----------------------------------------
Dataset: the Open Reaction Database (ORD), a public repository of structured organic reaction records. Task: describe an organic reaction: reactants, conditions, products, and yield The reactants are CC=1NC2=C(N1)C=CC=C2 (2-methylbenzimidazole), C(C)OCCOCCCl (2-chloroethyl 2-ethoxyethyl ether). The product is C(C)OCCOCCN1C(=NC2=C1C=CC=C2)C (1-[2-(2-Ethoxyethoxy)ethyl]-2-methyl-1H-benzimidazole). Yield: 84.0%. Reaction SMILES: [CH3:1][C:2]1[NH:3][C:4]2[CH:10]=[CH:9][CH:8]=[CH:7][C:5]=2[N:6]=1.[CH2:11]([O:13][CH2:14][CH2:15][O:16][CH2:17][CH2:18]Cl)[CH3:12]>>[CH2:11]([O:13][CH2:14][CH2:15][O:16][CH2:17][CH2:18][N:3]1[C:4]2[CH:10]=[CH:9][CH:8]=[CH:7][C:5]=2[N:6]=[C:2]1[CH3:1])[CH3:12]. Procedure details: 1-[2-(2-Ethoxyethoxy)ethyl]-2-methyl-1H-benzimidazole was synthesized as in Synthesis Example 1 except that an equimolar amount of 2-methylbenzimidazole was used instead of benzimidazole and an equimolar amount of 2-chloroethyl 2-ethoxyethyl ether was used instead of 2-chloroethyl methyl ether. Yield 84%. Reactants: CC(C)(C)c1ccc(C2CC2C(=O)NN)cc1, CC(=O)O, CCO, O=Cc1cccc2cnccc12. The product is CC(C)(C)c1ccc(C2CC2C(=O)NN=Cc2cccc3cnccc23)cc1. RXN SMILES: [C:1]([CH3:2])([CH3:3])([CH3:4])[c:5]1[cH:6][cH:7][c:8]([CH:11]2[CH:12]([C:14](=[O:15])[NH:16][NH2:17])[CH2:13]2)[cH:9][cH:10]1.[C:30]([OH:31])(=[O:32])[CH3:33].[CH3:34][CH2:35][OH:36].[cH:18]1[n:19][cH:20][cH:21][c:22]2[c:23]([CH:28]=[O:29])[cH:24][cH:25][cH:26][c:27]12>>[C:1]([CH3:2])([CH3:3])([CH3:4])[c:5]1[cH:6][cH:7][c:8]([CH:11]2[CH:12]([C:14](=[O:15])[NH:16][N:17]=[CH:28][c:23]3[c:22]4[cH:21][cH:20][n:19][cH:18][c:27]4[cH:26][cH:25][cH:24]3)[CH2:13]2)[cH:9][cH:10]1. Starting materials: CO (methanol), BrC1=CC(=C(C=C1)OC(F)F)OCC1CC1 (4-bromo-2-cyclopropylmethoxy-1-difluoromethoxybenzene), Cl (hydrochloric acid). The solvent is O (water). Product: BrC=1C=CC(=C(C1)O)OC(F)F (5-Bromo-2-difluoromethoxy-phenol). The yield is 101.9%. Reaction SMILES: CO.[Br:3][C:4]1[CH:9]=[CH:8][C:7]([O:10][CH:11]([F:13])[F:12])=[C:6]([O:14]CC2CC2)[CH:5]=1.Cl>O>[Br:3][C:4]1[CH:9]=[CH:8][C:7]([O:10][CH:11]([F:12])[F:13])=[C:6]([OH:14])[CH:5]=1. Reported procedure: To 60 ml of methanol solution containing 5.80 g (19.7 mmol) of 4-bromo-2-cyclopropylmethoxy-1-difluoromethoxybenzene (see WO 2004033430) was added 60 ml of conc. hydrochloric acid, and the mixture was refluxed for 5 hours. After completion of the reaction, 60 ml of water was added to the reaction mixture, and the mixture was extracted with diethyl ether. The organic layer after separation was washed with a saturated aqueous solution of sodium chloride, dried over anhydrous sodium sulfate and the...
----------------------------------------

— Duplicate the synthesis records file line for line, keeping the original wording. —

Dataset: the Open Reaction Database (ORD), a public repository of structured organic reaction records. Task: describe an organic reaction: reactants, conditions, products, and yield The reactants are CC=1NC2=C(N1)C=CC=C2 (2-methylbenzimidazole), C(C)OCCOCCCl (2-chloroethyl 2-ethoxyethyl ether). The product is C(C)OCCOCCN1C(=NC2=C1C=CC=C2)C (1-[2-(2-Ethoxyethoxy)ethyl]-2-methyl-1H-benzimidazole). Yield: 84.0%. Reaction SMILES: [CH3:1][C:2]1[NH:3][C:4]2[CH:10]=[CH:9][CH:8]=[CH:7][C:5]=2[N:6]=1.[CH2:11]([O:13][CH2:14][CH2:15][O:16][CH2:17][CH2:18]Cl)[CH3:12]>>[CH2:11]([O:13][CH2:14][CH2:15][O:16][CH2:17][CH2:18][N:3]1[C:4]2[CH:10]=[CH:9][CH:8]=[CH:7][C:5]=2[N:6]=[C:2]1[CH3:1])[CH3:12]. Procedure details: 1-[2-(2-Ethoxyethoxy)ethyl]-2-methyl-1H-benzimidazole was synthesized as in Synthesis Example 1 except that an equimolar amount of 2-methylbenzimidazole was used instead of benzimidazole and an equimolar amount of 2-chloroethyl 2-ethoxyethyl ether was used instead of 2-chloroethyl methyl ether. Yield 84%. Reactants: CC(C)(C)c1ccc(C2CC2C(=O)NN)cc1, CC(=O)O, CCO, O=Cc1cccc2cnccc12. The product is CC(C)(C)c1ccc(C2CC2C(=O)NN=Cc2cccc3cnccc23)cc1. RXN SMILES: [C:1]([CH3:2])([CH3:3])([CH3:4])[c:5]1[cH:6][cH:7][c:8]([CH:11]2[CH:12]([C:14](=[O:15])[NH:16][NH2:17])[CH2:13]2)[cH:9][cH:10]1.[C:30]([OH:31])(=[O:32])[CH3:33].[CH3:34][CH2:35][OH:36].[cH:18]1[n:19][cH:20][cH:21][c:22]2[c:23]([CH:28]=[O:29])[cH:24][cH:25][cH:26][c:27]12>>[C:1]([CH3:2])([CH3:3])([CH3:4])[c:5]1[cH:6][cH:7][c:8]([CH:11]2[CH:12]([C:14](=[O:15])[NH:16][N:17]=[CH:28][c:23]3[c:22]4[cH:21][cH:20][n:19][cH:18][c:27]4[cH:26][cH:25][cH:24]3)[CH2:13]2)[cH:9][cH:10]1. Starting materials: CO (methanol), BrC1=CC(=C(C=C1)OC(F)F)OCC1CC1 (4-bromo-2-cyclopropylmethoxy-1-difluoromethoxybenzene), Cl (hydrochloric acid). The solvent is O (water). Product: BrC=1C=CC(=C(C1)O)OC(F)F (5-Bromo-2-difluoromethoxy-phenol). The yield is 101.9%. Reaction SMILES: CO.[Br:3][C:4]1[CH:9]=[CH:8][C:7]([O:10][CH:11]([F:13])[F:12])=[C:6]([O:14]CC2CC2)[CH:5]=1.Cl>O>[Br:3][C:4]1[CH:9]=[CH:8][C:7]([O:10][CH:11]([F:12])[F:13])=[C:6]([OH:14])[CH:5]=1. Reported procedure: To 60 ml of methanol solution containing 5.80 g (19.7 mmol) of 4-bromo-2-cyclopropylmethoxy-1-difluoromethoxybenzene (see WO 2004033430) was added 60 ml of conc. hydrochloric acid, and the mixture was refluxed for 5 hours. After completion of the reaction, 60 ml of water was added to the reaction mixture, and the mixture was extracted with diethyl ether. The organic layer after separation was washed with a saturated aqueous solution of sodium chloride, dried over anhydrous sodium sulfate and the...